Hard-copy maps and photographs can be incorporated into the ERDAS IMAGINE environment through the use of a scanning device to transfer them into a digital (raster) format.
In scanning, the map, photograph, transparency, or other object to be scanned is typically placed on a flat surface, and the scanner scans across the object to record the image. The image is then transferred from analog to digital data.
There are many commonly used scanners for GIS and other desktop applications, such as Eikonix (Eikonix Corp.) or Vexcel (Vexcel Imaging Corp., Boulder, Colorado). Many scanners produce a Tagged Image File Format (TIFF) file, which can be used directly by ERDAS IMAGINE.
Use Import dialog to import scanned data. Eikonix data can be converted to ERDAS IMAGINE .img format using XSCAN™ Tool by Ektron and then imported directly into ERDAS IMAGINE.
There are photogrammetric high quality scanners and desktop scanners. Photogrammetric quality scanners are special devices capable of high image quality and excellent positional accuracy. Use of this type of scanner results in geometric accuracies similar to traditional analog and analytical photogrammetric instruments. These scanners are necessary for digital photogrammetric applications that have high accuracy requirements.
These units usually scan only film because film is superior to paper, both in terms of image detail and geometry. These units usually have a Root Mean Square Error (RMSE) positional accuracy of 4 microns or less, and are capable of scanning at a maximum resolution of 5 to 10 microns.
The required pixel resolution varies depending on the application. Aerial triangulation and feature collection applications often scan in the 10 to 15 micron range. Orthophoto applications often use 15- to 30-micron pixels. Color film is less sharp than panchromatic, therefore color ortho applications often use 20- to 40-micron pixels.
Desktop scanners are general purpose devices. They lack the image detail and geometric accuracy of photogrammetric quality units, but they are much less expensive. When using a desktop scanner, you should make sure that the active area is at least 9 × 9 inches (that is, A3-type scanners), enabling you to capture the entire photo frame.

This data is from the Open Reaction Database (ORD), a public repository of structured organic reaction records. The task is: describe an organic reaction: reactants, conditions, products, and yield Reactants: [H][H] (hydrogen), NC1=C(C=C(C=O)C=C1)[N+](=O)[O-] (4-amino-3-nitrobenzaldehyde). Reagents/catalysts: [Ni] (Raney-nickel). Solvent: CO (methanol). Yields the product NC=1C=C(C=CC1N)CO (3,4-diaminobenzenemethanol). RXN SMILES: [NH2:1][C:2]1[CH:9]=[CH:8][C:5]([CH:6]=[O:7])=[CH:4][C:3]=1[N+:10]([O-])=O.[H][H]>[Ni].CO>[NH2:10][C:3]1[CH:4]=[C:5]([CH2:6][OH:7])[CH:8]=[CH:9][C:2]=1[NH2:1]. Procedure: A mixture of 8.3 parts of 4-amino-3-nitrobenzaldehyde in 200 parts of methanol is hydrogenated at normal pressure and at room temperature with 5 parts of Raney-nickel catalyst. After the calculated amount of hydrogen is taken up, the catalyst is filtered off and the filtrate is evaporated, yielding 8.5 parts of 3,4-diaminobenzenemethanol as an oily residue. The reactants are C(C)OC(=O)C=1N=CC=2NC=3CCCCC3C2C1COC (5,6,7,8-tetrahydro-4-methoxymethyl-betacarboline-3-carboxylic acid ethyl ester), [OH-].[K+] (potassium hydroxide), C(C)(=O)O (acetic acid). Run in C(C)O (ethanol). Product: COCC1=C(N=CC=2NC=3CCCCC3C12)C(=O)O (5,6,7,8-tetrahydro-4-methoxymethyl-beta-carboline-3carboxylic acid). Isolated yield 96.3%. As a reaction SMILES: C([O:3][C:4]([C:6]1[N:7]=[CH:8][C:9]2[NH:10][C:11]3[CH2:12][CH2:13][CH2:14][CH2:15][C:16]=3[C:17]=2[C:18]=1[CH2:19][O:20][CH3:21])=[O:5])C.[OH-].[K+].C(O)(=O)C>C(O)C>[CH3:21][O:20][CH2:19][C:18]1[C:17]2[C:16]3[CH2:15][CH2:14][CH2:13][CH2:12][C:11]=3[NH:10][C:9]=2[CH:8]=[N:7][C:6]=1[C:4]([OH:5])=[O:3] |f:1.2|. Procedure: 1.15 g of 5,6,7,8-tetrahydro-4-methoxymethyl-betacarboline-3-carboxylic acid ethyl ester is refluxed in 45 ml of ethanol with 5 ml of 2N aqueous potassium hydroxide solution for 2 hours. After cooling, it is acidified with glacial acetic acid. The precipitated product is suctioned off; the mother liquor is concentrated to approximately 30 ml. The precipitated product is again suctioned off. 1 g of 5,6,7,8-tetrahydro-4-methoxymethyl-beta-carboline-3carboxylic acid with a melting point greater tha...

Desktop scanners are appropriate for less rigorous uses, such as digital photogrammetry in support of GIS or remote sensing applications. Calibrating these units improves geometric accuracy, but the results are still inferior to photogrammetric units. The image correlation techniques that are necessary for automatic tie point collection and elevation extraction are often sensitive to scan quality. Therefore, errors can be introduced into the photogrammetric solution that are attributable to scanning errors.
Aerial photographs, such as NAPP photos, are a common data source in photogrammetry. They can not be utilized in soft-copy or digital photogrammetric applications until scanned. Standard dimensions of the aerial photos are 9 × 9 inches or 230 × 230 mm. The ground area covered by the photo depends on the scale. Scanning resolution determines the digital image file size and pixel size.
For example, for a 1:40,000 scale standard block of white aerial photos scanned at 25 microns (1016 dots per inch), the ground pixel size is 1 × 1 m2. Resulting file size is about 85 MB. It is not recommended to scan a photo with a scanning resolution less than 5 microns or larger than 5080 dpi.
DOQ stands for digital orthophoto quadrangle. USGS defines a DOQ as a computer-generated image of an aerial photo, which has been orthorectified to give it map coordinates. DOQs can provide accurate map measurements.
Format of the DOQ is a grayscale image that covers 3.75 minutes of latitude by 3.75 minutes of longitude. DOQs use the North American Datum of 1983, and the Universal Transverse Mercator projection. Each pixel of a DOQ represents a square meter. 3.75-minute quarter quadrangles have a 1:12,000 scale. 7.5-minute quadrangles have a 1:24,000 scale. Some DOQs are available in color-infrared, which is especially useful for vegetation monitoring.
DOQs can be used in land use and planning, management of natural resources, environmental impact assessments, and watershed analysis, among other applications. A DOQ can also be used as "a cartographic base on which to overlay any number of associated thematic layers for displaying, generating, and modifying planimetric data or associated data files" .
According to the USGS:
DOQ production begins with an aerial photo and requires four elements: (1) at least three ground positions that can be identified within the photo; (2) camera calibration specifications, such as focal length; (3) a digital elevation model (DEM) of the area covered by the photo; (4) and a high-resolution digital image of the photo, produced by scanning. The photo is processed pixel by pixel to produce an image with features in true geographic positions.